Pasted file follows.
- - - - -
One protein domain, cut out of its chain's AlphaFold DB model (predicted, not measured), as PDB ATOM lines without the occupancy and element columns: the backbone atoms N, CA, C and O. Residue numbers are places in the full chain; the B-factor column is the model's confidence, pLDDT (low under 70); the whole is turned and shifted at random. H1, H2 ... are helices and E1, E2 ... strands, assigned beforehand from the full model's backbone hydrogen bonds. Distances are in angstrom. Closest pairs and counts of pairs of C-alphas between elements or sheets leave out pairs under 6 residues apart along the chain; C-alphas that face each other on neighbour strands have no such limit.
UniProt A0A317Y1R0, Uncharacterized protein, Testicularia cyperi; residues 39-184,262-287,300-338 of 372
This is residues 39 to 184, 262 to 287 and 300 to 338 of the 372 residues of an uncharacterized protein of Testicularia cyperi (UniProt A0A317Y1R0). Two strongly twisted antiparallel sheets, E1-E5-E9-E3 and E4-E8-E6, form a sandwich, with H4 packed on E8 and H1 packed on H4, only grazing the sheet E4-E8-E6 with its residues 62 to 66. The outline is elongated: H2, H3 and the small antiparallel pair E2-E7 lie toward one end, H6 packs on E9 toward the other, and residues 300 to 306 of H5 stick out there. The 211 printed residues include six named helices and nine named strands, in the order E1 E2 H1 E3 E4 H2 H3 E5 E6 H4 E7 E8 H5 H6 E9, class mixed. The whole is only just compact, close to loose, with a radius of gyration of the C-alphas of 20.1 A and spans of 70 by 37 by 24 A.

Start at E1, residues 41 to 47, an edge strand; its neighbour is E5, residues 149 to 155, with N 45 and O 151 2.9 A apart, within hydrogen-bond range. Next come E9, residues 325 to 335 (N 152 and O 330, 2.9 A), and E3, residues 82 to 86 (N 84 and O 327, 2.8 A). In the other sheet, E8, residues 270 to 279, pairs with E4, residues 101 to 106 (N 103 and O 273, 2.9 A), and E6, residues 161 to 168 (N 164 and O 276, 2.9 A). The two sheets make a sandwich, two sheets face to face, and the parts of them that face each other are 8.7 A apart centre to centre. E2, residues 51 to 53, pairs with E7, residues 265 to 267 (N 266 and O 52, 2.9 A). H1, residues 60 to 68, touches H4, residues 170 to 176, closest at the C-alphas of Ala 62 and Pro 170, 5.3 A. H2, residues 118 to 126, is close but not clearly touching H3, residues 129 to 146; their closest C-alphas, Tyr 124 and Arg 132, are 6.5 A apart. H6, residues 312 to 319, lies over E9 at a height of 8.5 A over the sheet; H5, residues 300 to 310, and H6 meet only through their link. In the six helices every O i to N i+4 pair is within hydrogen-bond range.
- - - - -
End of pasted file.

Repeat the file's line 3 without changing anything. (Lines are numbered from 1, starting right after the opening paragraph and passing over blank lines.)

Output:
Start at E1, residues 41 to 47, an edge strand; its neighbour is E5, residues 149 to 155, with N 45 and O 151 2.9 A apart, within hydrogen-bond range. Next come E9, residues 325 to 335 (N 152 and O 330, 2.9 A), and E3, residues 82 to 86 (N 84 and O 327, 2.8 A). In the other sheet, E8, residues 270 to 279, pairs with E4, residues 101 to 106 (N 103 and O 273, 2.9 A), and E6, residues 161 to 168 (N 164 and O 276, 2.9 A). The two sheets make a sandwich, two sheets face to face, and the parts of them that face each other are 8.7 A apart centre to centre. E2, residues 51 to 53, pairs with E7, residues 265 to 267 (N 266 and O 52, 2.9 A). H1, residues 60 to 68, touches H4, residues 170 to 176, closest at the C-alphas of Ala 62 and Pro 170, 5.3 A. H2, residues 118 to 126, is close but not clearly touching H3, residues 129 to 146; their closest C-alphas, Tyr 124 and Arg 132, are 6.5 A apart. H6, residues 312 to 319, lies over E9 at a height of 8.5 A over the sheet; H5, residues 300 to 310, and H6 meet only through their link. In the six helices every O i to N i+4 pair is within hydrogen-bond range.